By Julie Holm
Much can be said about United Nation Secretary General Ban Ki-moon’s most recent visit to Palestine. And much has been said. Many Israelis seem to think that the Secretary General is biased towards Palestine while many Palestinians seem to think that he is biased towards Israel. However, while Israeli media focused on Ban’s words, stating that the Palestinians should go back to negotiations, Palestinian media focused on the fact that he called for a stop in building settlements and for a lift of the blockade on Gaza. The fact that the words of the UN Secretary General can be used in anyone’s favor like that, just shows how neutral they actually are. They are just words, empty words that have been said so many times before without actually changing anything.
But if the Palestinians actually want Ban to be more firm and unwavering in his comments on the situation they might want to reconsider their welcoming committee. Here, I am not thinking about the angry mothers of Palestinian prisoners in Israeli jails, who rightfully protested against Ban’s visit to Gaza. The fact that Ban Ki-moon on several occasions visited the family of formerly captured soldier Gilad Shalit but refused to meet the families of the thousands of Palestinian prisoners is worth the criticism and protests.
The committee I am thinking of is the one that actually welcomed Ban Ki-moon to Palestine. If you want the Secretary General of the UN to condemn Israel’s actions in Palestine and recognize their crimes against the Palestinian people, it might be a good idea to show him what is actually going on here. Instead, the highlight of Ban’s West Bank visit was a tour of the first planned Palestinian city here. Ban said he visited the project to encourage sustainable development. The construction of the new city, Rawabi, north of Ramallah, has been slowed down by Israeli security concerns about a planned access road. This is all well and good, if visiting Rawabi was to show Ban how construction in Palestine is always slowed down or halted all together for security reasons, unless we are talking about the construction of illegal Israeli settlements of course. The problem is that deciding to take Ban to Rawabi was more to show off than to show reality; the Rawabi housing project is the largest private sector investment project in the West Bank. It is a luxury real estate project designed for upwardly mobile families. It is no secret that Palestine is in the process of applying for full statehood status at the UN and the Palestinians didn’t hesitate to take this opportunity to show the Secretary General that Palestinians can build houses too.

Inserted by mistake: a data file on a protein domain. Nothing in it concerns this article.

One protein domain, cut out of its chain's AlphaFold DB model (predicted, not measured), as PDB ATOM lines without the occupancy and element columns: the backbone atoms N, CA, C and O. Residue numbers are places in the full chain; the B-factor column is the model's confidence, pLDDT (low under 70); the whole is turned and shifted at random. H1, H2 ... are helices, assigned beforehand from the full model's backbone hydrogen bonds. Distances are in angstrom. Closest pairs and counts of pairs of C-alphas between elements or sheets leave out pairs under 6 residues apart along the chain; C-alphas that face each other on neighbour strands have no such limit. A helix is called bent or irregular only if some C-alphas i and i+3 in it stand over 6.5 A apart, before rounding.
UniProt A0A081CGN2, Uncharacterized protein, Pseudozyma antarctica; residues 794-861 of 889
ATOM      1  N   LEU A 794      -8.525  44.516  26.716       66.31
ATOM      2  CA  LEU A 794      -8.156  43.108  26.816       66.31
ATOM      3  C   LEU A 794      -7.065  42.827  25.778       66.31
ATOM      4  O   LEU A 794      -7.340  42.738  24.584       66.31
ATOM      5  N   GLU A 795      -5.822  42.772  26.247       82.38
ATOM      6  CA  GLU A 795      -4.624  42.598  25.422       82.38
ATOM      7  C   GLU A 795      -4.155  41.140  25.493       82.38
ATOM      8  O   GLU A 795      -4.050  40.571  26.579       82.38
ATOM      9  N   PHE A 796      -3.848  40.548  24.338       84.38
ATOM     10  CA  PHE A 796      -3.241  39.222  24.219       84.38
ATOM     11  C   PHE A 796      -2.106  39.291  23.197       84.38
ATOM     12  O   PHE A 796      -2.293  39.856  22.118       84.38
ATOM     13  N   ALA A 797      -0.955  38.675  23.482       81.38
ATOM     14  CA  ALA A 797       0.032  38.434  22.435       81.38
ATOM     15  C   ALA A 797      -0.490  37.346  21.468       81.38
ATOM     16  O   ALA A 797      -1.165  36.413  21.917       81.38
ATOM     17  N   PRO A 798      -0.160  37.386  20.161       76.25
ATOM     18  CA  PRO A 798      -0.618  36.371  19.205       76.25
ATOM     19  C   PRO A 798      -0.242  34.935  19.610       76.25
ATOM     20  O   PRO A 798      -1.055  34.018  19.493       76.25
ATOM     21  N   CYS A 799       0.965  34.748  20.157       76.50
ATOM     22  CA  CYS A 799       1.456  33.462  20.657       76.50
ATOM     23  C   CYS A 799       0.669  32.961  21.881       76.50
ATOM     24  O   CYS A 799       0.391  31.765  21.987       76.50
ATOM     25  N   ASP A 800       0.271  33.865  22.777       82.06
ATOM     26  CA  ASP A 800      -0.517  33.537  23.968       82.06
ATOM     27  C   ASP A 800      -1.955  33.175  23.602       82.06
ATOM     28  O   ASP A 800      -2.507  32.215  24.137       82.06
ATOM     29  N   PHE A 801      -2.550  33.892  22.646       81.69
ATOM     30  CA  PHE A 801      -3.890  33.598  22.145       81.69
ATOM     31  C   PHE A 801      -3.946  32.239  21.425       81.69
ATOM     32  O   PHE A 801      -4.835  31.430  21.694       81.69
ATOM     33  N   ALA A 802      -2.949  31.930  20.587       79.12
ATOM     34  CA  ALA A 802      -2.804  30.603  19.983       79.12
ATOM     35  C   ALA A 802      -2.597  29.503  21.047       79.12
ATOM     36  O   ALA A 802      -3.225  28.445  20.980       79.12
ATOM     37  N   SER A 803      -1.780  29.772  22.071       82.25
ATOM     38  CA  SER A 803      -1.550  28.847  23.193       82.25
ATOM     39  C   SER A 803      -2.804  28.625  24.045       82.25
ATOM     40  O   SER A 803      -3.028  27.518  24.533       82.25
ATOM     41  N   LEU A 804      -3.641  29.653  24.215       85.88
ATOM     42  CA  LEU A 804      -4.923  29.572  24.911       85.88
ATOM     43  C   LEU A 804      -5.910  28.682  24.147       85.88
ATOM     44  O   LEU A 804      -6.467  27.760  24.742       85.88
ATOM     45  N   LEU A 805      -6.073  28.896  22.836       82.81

While the Palestinians were showing off, the Israelis took Ban Ki-moon to the desert to show him where rockets from Gaza had hit the previous day, and they showed him how the Israeli children can’t go to school without the fear of being hit by these rockets.
Now, this is not a public relations competition; whoever shows the most suffering wins the sympathy of the United Nation Secretary General. However if the Palestinians were a little more busy showing reality than just showing off, maybe the Secretary General would see what most other people visiting the West Bank realize: the Palestinians deserve an independent state, not just because they can build modern houses but because it is their natural right as a nation.
Demonstrating that Palestine is ready to be recognized as a state in the UN is not contradictory to giving Ban a true picture of reality. The Palestinian suffering is real, but it is not necessary to either victimize the Palestinian people or hide this suffering altogether. All I am asking is that next time the UN Secretary General looks at Palestine through the tinted windows of his armored car, what he sees should be a little closer to reality.
Julie Holm is a Writer for the Media and Information Department at the Palestinian Initiative for the Promotion of Global Dialogue and Democracy (MIFTAH). She can be contacted at [email protected]